Christmas Eve Canyon Road Farolito Walk is a beloved Santa Fe Tradition — albeit a recent one that started in the 1970s. The street, closed to traffic at 5pm, is jam-packed with tens of thousands of people who come out to celebrate this festive night. The big draw: thousands of farolitos, luminarias and fauxlitos (strings of electrified plastic farolitos) that symbolically light the way for the birth of the Christ Child as well as that of the revelers who walk up and down the road greeting friends, sometimes spontaneously breaking into Christmas carols. Follow the crowds down driveways; you never know what you’ll find. Some people even deck themselves with costumes, flashing lights, and tinkling bells. Some stop to warm their hands at a fire or grab a hot drink to take the chill away. If it snows, the night becomes even more magical. Dress warmly and enjoy the fun.

Midnight Mass at the Cathedral Basilica of Saint Francis of Assisi

The Cathedral Basilica of St. Francis of Assisi at Christmas, photo Steve Collins

The Cathedral Basilica of St. Francis of Assisi at Christmas, photo Steve Collins

Midnight Mass is a big event in this strongly Catholic city. The Cathedral Basilica of Saint Francis of Assisi is THE place to be for Midnight Mass. Doors open at 10pm; arrive early as the church fills up quickly. Lessons and Carols begin at 11pm. By the time Mass starts, there is nary a seat in the house. The interior of the beautiful Romanesque cathedral merges the traditions of Catholicism with the traditions of New Mexico. It is a special place to wind up your Santa Fe Christmas Eve celebration.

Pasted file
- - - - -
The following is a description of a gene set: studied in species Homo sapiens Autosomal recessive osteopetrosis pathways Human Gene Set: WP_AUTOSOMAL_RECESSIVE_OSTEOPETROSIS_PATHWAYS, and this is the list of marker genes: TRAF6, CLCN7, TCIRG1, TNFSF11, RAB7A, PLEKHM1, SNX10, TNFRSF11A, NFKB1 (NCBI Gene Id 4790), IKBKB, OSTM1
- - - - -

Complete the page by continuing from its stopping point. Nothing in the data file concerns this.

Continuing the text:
Christmas Day

Christmas Day in Santa Fe just about everything is closed. You can ski, hike or snowshoe, go to the movies or enjoy something that is uniquely New Mexican. On both Christmas Eve and Christmas Day some of the state’s pueblos host Christmas ceremonies and traditional dances and Check before making your plans as dances are subject to change. These are sacred ceremonies; before visiting, read the Indian Pueblo Cultural Center’s short guide to pueblo etiquette.

New Year’s Eve on the Plaza

Ring in 2016 on the Santa Fe Plaza, photo Billie Frank

Ring in 2016 on the Santa Fe Plaza, photo Billie Frank

The City of Santa Fe is launching a new event to celebrate the end of the old and the arrival of the new. New Year’s on the Plaza will be a festive night. The festivities on the historic downtown square kick off at 9:30pm.There will be music from local favorites Alex Maryol and Lumbre del Sol. For a late snack at the alcohol-free event visit one of the food trucks set uo or grab a cup of hot chocolate from a local non-profit to warm you up. At 11:45 Santa Fe Mayor Javier Gonzalez will address the crowd. At midnight there will be a top-secret surprise to ring in 2016. Event coordinator Ray Sandoval of Kiwanis Santa Fe wants to keep this a surprise. All he will reveal about it is this: while most places lower things to bring in th New Year; (think the big ball in NYC), Santa Fe will be raising something. If you want to know what, you’ll have to be there. The event will end at about 11:45. City buses will be running until 1:30am and they are free all night. Check the bus schedule here.

Because of the unique cultural mix in Santa Fe, holiday events offer celebrations not found anywhere else in the world. We love going to these events and we think you will, too. There’s still time to plan a trip for this year, but if you already have plans, there’s always next year. If you want help planning a Santa Fe holiday experience, contact The Santa Fe Traveler our travel-planning and tour business.

Feliz Navidad! Happy Chanukah or whatever holiday tradition you observe.

What annual Christmas events in Santa Fe have you been to?